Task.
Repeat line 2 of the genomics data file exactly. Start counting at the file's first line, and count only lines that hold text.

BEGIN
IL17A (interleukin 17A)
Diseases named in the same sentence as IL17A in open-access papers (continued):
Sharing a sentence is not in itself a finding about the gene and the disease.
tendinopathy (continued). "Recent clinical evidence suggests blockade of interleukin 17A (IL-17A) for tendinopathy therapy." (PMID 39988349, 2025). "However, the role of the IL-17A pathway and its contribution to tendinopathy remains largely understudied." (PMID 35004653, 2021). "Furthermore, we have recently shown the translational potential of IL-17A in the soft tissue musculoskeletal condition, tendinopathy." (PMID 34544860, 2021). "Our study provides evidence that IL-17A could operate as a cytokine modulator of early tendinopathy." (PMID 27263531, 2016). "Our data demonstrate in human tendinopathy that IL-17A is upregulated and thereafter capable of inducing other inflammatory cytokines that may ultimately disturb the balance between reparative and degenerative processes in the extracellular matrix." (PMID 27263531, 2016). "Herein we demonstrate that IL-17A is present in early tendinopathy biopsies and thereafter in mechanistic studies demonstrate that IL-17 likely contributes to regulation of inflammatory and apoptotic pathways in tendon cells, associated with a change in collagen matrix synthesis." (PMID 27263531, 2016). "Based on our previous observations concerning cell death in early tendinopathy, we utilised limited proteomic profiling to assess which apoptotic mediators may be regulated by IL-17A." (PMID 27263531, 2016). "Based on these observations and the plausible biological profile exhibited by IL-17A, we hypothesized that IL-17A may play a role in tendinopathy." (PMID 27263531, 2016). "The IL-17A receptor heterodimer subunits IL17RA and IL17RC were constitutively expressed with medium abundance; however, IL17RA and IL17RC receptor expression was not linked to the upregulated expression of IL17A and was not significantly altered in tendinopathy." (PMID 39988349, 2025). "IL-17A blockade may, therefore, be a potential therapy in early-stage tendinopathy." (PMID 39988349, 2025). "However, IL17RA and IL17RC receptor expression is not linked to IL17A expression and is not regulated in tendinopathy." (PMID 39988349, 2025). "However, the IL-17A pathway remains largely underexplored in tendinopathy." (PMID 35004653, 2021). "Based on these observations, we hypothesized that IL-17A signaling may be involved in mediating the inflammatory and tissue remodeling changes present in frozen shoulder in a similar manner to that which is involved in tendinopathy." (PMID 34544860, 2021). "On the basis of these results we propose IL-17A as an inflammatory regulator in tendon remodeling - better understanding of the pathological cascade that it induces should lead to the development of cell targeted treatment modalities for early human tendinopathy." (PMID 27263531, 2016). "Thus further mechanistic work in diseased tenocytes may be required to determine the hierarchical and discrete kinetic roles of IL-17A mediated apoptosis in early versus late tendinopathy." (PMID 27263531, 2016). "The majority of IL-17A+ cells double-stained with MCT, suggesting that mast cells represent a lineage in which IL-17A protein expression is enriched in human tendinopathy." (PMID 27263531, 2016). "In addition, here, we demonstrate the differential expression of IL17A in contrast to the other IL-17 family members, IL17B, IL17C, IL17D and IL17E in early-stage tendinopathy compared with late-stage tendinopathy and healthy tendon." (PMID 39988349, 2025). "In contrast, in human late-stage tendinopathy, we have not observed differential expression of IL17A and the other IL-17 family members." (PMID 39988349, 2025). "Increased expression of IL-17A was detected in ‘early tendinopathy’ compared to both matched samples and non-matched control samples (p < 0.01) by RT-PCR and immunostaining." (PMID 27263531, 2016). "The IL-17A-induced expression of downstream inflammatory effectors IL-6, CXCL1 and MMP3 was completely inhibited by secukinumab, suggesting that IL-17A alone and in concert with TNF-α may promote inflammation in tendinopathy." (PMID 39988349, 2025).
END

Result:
Diseases named in the same sentence as IL17A in open-access papers (continued):